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PORTUGAL: Extreme Right to Host Anti-Immigrant Conference

Mario de Queiroz

LISBON, Apr 6 2007 (IPS) - The miniscule but active extreme right groups in Portugal, which in the last few days have gained some notoriety in the press despite their small size, have invited like-minded organisations from other European countries to a “continent-wide” meeting of leaders opposed to immigration.

 Credit: Paulo Amorim

Credit: Paulo Amorim

For the first time since Portugal returned to democracy 33 years ago, after a dictatorship that lasted from 1926 to 1974, the leaders of European organisations that are labelled racist, xenophobic and neo-Nazi will meet in this country, in “a secret place.”

The initiative came from the National Renewal Party (PNR) of Portugal, which invited its counterparts from the rest of Europe to meet on Apr. 21 “in a spot that has not yet been decided, but will not be publicly divulged even after it has been chosen,” according to its leader, José Pinto Coelho.

The date set for the meeting and the decision to hold it in Portugal have been interpreted as a provocation to the more than 300 delegates of the Paris-based International Federation of Human Rights Leagues (FIDH), who will hold their world congress in Lisbon from Apr. 19-21.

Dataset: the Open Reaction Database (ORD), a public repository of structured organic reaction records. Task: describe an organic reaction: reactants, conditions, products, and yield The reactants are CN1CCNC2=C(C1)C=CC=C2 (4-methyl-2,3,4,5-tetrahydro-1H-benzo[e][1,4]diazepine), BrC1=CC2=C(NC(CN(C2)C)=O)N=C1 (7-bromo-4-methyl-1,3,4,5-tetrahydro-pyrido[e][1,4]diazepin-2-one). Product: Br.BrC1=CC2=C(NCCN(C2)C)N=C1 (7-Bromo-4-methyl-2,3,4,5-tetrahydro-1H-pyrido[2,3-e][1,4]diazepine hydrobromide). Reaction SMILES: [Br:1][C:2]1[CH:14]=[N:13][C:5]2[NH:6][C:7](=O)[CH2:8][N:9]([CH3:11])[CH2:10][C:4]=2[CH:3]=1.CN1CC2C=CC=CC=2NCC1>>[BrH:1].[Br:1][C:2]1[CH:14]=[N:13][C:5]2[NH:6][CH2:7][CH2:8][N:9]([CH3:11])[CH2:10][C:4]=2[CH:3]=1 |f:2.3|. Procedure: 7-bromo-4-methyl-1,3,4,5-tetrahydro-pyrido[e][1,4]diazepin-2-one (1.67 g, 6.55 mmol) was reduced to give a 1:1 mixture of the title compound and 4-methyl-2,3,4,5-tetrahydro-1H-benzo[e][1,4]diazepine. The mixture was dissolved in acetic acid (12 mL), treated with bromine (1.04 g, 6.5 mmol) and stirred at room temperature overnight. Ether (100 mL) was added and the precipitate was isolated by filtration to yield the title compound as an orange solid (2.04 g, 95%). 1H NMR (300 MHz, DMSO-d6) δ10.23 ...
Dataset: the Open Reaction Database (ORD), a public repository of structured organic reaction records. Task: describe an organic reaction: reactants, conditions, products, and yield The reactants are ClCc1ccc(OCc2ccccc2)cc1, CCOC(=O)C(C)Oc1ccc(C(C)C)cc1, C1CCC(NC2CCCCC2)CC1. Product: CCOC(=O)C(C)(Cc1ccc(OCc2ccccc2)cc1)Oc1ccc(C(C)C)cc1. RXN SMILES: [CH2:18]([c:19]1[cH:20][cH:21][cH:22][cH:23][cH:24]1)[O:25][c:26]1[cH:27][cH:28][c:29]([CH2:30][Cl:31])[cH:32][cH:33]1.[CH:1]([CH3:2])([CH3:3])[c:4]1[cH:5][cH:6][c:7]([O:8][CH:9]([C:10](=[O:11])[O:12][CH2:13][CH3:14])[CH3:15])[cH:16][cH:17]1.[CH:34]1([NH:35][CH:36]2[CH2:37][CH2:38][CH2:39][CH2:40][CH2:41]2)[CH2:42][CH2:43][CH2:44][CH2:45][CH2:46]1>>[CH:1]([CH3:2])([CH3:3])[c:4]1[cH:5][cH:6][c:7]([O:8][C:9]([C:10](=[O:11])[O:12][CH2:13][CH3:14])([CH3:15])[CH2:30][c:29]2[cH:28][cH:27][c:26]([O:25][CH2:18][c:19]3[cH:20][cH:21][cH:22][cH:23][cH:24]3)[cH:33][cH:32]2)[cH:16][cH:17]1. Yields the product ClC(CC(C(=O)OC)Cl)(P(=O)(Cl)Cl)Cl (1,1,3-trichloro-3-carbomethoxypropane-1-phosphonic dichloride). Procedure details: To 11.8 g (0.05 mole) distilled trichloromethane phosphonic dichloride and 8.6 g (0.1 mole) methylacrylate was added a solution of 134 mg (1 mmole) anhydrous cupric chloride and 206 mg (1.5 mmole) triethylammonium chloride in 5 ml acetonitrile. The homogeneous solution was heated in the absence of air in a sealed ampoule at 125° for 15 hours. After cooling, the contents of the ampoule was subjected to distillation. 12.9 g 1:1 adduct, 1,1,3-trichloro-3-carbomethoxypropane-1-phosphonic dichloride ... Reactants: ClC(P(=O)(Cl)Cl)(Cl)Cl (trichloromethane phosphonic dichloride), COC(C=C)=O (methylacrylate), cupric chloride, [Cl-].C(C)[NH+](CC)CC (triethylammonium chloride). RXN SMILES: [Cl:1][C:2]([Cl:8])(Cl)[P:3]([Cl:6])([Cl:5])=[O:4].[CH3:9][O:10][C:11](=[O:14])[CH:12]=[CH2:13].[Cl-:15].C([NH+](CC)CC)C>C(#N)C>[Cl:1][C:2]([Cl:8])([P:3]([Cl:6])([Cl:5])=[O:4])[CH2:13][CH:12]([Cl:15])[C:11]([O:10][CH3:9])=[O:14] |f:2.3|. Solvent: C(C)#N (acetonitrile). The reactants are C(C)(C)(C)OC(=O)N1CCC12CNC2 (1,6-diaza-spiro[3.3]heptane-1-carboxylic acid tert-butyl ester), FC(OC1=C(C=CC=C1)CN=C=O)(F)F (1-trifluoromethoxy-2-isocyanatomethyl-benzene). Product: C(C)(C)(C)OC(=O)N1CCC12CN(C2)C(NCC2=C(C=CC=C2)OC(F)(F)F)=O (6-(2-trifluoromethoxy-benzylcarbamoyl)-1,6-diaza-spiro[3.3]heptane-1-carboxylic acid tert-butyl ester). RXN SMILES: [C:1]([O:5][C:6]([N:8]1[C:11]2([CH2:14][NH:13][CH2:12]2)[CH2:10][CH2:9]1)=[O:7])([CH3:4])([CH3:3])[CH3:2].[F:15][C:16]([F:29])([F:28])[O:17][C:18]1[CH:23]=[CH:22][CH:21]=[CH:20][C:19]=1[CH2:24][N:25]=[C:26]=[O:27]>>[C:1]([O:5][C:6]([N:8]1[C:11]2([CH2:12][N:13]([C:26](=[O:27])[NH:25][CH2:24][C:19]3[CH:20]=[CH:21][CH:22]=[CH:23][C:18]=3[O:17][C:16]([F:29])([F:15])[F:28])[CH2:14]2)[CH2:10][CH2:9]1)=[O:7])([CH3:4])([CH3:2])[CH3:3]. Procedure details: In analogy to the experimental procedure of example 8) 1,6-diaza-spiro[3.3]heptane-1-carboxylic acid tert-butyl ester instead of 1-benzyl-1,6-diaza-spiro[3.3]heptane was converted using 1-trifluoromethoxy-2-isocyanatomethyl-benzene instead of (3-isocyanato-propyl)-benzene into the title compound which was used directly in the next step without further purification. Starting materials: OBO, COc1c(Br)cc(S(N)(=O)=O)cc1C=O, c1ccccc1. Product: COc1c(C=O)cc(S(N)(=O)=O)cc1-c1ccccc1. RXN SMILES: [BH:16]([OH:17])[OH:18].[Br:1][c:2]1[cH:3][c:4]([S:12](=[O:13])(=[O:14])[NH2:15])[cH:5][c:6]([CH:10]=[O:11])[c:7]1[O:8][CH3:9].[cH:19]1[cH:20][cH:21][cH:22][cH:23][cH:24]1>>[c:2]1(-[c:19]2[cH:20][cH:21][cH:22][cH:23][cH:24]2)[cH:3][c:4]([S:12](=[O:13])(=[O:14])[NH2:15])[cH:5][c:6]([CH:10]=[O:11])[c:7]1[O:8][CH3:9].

The keynote speaker at the opening session of the FIDH congress will be former Portuguese president Antonio dos Santos Ramalho Eanes (1976-1986), one of the leaders of the Apr. 25, 1974 coup in which leftist army officers overthrew the dictatorship, after which they dismantled what was left of the Portuguese empire – the two measures by the officers that drew the harshest criticism from the extreme right.

Early this week, the PNR drew broad public attention when it placed a huge billboard in the Marqués de Pombal square in downtown Lisbon with a huge photo of Pinto Coelho and the inscription “No More Immigration; Nationalism Is the Solution; Portugal for the Portuguese”, as well as the image of an airplane taking off with a caption reading “Have a Good Trip”.

The billboard drew howls of outrage, ranging from a statement by the minister of the presidency, Pedro Silva Pereira, condemning the initiative to editorials in virtually every Portuguese newspaper.

But others rejected the xenophobic billboard with humour. Ricardo de Araujo Pereira, Portugal’s most popular humorist, whose TV show “Gato Fedorento” (Smelly Cat) is a big hit, placed his own similar-sized billboard alongside the PNR’s.